Letter to Amnesty Oz

MAY 31, 2017

An Australian citizen has been unlawfully detained without charge for 6 and a half years. For the last 5 years he has been detained in Ecuador’s London Embassy having been granted political asylum – but is unable to travel to take up that asylum as the UK government refuses to allow him safe passage out of the country.

I shouldn’t have to say any more for you to know that this Australian citizen is WikiLeaks publisher and journalist Julian Assange. US government threats to prosecute Assange and other WikiLeaks staff have been clearly stated and are ever present. They aim to prosecute WikiLeaks with espionage charges for the ‘crime’ of publishing – a prosecution which would dramatically impact upon freedom of the press.

But a look at Amnesty’s campaigns reveals a blindspot when it comes to one of the world’s most famous political prisoners. The United Nations has ruled that Assange should be immediately released and compensated. The Swedish ‘case’ has been revealed to be a sham, and the investigation has finally been closed. Assange has had no access to sunlight for 5 years.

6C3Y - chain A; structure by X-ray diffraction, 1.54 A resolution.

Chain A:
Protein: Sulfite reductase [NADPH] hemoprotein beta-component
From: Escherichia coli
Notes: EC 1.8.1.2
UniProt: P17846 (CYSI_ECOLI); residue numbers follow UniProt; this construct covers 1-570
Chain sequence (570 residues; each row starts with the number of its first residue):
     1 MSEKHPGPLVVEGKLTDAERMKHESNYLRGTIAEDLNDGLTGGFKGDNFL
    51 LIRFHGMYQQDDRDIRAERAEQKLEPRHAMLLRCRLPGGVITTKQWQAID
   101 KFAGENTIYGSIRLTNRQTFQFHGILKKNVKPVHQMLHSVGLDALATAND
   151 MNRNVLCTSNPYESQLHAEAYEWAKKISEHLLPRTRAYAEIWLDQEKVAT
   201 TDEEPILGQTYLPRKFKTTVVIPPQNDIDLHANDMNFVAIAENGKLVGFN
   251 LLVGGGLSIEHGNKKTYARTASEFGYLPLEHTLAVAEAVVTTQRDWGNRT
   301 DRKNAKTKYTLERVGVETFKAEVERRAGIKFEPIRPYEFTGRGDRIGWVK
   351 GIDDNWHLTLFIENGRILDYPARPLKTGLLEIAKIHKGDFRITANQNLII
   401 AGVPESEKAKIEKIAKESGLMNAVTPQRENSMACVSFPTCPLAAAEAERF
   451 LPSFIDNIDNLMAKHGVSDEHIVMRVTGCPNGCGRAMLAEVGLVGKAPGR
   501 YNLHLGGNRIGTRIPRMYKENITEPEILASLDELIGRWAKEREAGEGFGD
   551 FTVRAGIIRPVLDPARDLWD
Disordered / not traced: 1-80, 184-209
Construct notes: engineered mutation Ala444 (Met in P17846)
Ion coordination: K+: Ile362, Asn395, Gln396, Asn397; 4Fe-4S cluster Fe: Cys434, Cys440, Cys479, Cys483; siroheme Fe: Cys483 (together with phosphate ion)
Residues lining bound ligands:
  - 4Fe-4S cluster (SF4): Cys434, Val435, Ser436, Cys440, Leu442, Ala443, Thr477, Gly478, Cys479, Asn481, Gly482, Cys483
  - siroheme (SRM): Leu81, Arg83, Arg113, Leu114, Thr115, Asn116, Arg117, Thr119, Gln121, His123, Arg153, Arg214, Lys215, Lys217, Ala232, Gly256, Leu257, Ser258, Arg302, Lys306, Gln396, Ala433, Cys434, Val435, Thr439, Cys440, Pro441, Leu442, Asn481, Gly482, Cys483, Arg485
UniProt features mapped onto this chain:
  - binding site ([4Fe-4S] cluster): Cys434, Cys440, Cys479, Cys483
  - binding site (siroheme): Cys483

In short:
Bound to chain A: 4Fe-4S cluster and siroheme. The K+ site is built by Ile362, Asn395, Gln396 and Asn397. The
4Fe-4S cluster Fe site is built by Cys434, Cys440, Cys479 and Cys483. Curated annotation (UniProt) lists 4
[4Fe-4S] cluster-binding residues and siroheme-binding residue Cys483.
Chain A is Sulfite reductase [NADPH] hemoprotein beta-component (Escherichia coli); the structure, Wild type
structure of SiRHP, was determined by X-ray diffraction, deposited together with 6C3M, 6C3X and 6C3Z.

Where is Amnesty when it comes to campaigning for the human rights of Julian Assange – an Australian citizen abandoned by the Australian government?

As a lifelong supporter and admirer of Amnesty’s work, I (and many others) are deeply disappointed and troubled by this glaring omission in your campaigns.

Australian Senator Scott Ludlam has said “This Australian citizen needs diplomatic, legal and political help from his government and he’s not getting it”. The Australian government has hung Assange out to dry, prioritising their obsequious relationship with the US and UK governments, over freedom of the press, human rights and international law.

Will you take up this important campaign for Assange’s right to take up political asylum in the face of persecution for his important publishing work?

Will you campaign for the Australian government to return his passport and pressure the UK government to respect the very international laws it was involved in creating and the international treaties the UK and Australian governments have signed up for?

I look forward to your response.

In solidarity,
Somerset Bean